Employment and the EEOC’s Updated Guidance on Employer Consideration Arrest and Conviction Records in Employment Decisions

The Society of Human Resource Professionals did a survey of employers and found that 72% conducted criminal background checks on all job candidates. This can be a huge barrier to employment for any job candidates with a criminal record.

We recently began working with two job candidates with a criminal record; one had a possession-related conviction; the second with a DUI arrest and conviction. These two cases are not capital crimes or crimes of violence. Both of these offenses occurred more than 7 years ago and hard lessons have been learned.

This resulted in a lot of discussion with the EHS team. Both of these candidates have college degrees and extensive experience in their fields. At this point, they have been unable to obtain so much as an interview for positions they would otherwise be qualified.

On April 25, 2012, the EEOC issued an updated enforcement guidance to build on it’s prior policies regarding the employer’s use of criminal records. The prior guidelines gave three factors for consideration: 1) the nature and gravity of the offense; 2) the amount of the time elapsed since the offense and/or completion of the sentence; and 3) the nature of the position being sought in relation to the offense.

The new guidance provides for an individualized assessment when an employer relies on a business necessity defense to exclude an individual from employment. The guidance also states that an arrest is not evidence of guilt and cannot be used to deny employment.

This is a very brief account of what is contained in the EEOC’s new guidance for criminal records but it is an area where employers will need to focus and revisit their policies.

Returning to the discussion about our two clients, what advice and assistance can we give them? Of course, our first advice is don’t break the law, however, now that we find ourselves one bad decision passed that point, we advise the following:

Be truthful- You don’t want employers to think you are trying to hide
Something. It will appear on your criminal background check so you
should be prepared to address it.

You broke the law and owning up to your mistake and speaking to it honestly is the best course of action. Some recruiters recommend delaying the discussion, if possible. You can write on the application “…would like to discuss.” Speaking from experience, I have hired someone with a criminal record. Had they not personally called me to discuss their situation, it is very likely they wouldn’t have gotten the job. Once I understood the circumstances and the fact that the offense had no relevancy to the job I was hiring them for, they were my best candidate and turned out to be a long-term and excellent employee.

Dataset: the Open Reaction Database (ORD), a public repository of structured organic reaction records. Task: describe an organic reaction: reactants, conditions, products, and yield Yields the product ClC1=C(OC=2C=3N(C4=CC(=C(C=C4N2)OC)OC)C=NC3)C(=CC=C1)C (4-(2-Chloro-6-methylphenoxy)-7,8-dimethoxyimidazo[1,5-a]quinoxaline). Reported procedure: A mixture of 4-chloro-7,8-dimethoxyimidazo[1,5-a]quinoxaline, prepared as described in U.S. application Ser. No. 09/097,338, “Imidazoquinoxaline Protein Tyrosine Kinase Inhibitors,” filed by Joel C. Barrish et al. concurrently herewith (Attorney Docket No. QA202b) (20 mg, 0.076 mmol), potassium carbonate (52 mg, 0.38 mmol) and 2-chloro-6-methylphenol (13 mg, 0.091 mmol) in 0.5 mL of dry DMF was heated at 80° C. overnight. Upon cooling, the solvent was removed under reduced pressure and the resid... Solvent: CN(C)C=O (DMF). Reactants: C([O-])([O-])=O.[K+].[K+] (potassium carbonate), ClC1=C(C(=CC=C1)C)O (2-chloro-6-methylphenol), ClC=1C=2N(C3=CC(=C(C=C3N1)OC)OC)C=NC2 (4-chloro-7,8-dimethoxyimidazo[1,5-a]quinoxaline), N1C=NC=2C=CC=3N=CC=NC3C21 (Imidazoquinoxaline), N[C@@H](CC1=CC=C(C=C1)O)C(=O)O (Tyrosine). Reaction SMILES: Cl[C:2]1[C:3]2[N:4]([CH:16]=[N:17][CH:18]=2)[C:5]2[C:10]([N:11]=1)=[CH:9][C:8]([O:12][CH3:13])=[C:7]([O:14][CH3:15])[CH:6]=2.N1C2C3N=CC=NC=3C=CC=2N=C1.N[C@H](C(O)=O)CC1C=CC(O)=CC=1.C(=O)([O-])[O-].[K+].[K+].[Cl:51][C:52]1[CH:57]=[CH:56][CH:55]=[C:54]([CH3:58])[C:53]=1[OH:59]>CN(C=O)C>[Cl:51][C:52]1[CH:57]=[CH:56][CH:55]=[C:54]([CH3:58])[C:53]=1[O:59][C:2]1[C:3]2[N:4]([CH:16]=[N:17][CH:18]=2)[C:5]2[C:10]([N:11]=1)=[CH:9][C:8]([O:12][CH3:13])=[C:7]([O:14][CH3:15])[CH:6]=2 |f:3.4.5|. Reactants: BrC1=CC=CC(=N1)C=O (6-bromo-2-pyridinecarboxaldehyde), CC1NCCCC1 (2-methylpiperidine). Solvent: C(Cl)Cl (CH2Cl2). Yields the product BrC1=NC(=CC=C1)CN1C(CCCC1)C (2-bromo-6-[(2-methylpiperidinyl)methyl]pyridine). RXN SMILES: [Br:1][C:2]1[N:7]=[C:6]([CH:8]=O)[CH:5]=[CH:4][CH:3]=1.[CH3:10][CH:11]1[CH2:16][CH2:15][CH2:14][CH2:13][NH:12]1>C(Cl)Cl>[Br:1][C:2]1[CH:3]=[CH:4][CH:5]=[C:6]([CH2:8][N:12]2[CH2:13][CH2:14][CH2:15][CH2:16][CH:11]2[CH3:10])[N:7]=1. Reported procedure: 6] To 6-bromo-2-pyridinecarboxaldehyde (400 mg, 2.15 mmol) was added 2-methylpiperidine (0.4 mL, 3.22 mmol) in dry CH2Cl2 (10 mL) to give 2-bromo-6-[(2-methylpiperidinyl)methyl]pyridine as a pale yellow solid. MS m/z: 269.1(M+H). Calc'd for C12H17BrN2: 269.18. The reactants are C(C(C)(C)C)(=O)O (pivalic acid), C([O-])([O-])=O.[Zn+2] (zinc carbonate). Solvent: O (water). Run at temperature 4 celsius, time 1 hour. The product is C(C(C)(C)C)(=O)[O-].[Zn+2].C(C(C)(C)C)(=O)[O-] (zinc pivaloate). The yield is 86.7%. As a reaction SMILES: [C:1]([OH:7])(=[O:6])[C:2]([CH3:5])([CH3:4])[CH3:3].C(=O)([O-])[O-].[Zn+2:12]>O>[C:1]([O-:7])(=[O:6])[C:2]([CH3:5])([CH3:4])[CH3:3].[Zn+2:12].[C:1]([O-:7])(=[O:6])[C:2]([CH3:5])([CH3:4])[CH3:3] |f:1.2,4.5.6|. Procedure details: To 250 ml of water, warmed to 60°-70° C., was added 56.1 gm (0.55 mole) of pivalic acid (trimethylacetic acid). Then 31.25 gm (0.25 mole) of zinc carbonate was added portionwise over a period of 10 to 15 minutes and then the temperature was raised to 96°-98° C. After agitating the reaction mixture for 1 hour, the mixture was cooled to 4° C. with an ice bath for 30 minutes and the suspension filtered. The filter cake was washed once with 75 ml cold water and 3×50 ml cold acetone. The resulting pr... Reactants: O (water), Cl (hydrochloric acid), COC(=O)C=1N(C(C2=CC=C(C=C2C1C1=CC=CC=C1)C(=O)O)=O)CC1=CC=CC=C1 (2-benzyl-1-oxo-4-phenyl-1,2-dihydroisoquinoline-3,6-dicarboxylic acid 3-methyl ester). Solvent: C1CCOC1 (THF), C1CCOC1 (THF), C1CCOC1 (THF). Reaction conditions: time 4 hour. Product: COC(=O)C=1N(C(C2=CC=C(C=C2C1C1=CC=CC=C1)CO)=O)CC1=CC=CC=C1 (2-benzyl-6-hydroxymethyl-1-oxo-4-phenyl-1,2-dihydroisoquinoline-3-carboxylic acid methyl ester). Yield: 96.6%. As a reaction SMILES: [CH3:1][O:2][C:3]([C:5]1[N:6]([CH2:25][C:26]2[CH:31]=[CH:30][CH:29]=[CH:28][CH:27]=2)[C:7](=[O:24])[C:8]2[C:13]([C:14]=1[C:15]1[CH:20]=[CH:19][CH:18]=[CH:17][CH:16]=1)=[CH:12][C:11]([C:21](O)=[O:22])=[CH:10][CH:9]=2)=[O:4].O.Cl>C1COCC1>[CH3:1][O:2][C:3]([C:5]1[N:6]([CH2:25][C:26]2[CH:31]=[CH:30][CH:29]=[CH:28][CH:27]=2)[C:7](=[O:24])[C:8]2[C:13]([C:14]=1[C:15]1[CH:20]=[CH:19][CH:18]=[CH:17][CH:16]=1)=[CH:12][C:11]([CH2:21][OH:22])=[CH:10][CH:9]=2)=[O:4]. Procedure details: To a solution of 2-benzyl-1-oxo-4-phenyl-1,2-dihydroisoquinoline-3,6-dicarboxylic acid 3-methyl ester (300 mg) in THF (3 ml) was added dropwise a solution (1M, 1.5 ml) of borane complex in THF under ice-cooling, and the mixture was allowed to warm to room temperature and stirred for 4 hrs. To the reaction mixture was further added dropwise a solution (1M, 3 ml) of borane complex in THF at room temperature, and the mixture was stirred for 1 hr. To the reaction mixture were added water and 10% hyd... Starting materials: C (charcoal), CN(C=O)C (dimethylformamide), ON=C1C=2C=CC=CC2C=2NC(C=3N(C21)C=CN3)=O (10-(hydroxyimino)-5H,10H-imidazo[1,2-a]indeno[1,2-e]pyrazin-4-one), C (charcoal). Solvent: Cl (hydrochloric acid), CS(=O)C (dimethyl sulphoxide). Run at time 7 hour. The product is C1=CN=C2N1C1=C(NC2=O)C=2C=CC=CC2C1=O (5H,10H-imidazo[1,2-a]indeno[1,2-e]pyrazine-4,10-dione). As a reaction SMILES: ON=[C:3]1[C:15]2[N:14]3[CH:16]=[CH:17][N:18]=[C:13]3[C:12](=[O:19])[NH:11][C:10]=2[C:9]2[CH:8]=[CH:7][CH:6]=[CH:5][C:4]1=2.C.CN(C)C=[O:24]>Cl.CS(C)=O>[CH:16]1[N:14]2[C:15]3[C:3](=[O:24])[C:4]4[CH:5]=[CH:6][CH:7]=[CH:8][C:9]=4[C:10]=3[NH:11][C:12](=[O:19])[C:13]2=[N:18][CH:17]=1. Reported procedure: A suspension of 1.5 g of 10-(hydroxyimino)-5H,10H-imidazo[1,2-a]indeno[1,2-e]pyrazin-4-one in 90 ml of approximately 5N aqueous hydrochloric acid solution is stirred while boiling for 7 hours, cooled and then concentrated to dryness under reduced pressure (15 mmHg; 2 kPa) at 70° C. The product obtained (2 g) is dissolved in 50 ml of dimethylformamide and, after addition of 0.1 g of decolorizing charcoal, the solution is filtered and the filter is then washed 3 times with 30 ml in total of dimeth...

Educate yourself – You should understand your charge and conviction. Believe it or not, some people don’t actually understand. Have your records been sealed or expunged? If not, there are cases where this can be done. Consult your state’s website for information and you should also consult with legal counsel. In certain cases, the conviction can be dismissed but the arrest will remain. This process may also limit who is actually able to view your records.

In addition, know your state’s laws regarding employment and criminal records. There are certain jobs and industries where certain types of offenses legitimately preclude employment. Jobs in health care, teaching, elder care and child care are examples.

Research resources – There are resources available that can help. Remember each state is different. If you have moved from the state where the crime was committed you will want to check the laws that apply where you are residing and seeking employment.

There are many sites available on-line that provide criminal background check information. You may want to obtain your own background check so that you know specifically what background information is being provided to potential employers. Some provide free trial periods and others charge from $12 to $60. These price variances are connected to what databases are included in the check. This site, provided by the State of Washington’s Workforce Development Program, provides free access to the Consolidated Court Automation Program: http://www.wcca.wicourts.gov/index.xsl.

We would like to hear your comments or suggestions.

Dee Jones
Forum Moderation
Employee Help Source

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One Response to Employment and the EEOC’s Updated Guidance on Employer Consideration Arrest and Conviction Records in Employment Decisions

  1. Pingback: Un update on the recently published EEOC’s New Criminal Record Guidance April 26, 2012 « kansas Law

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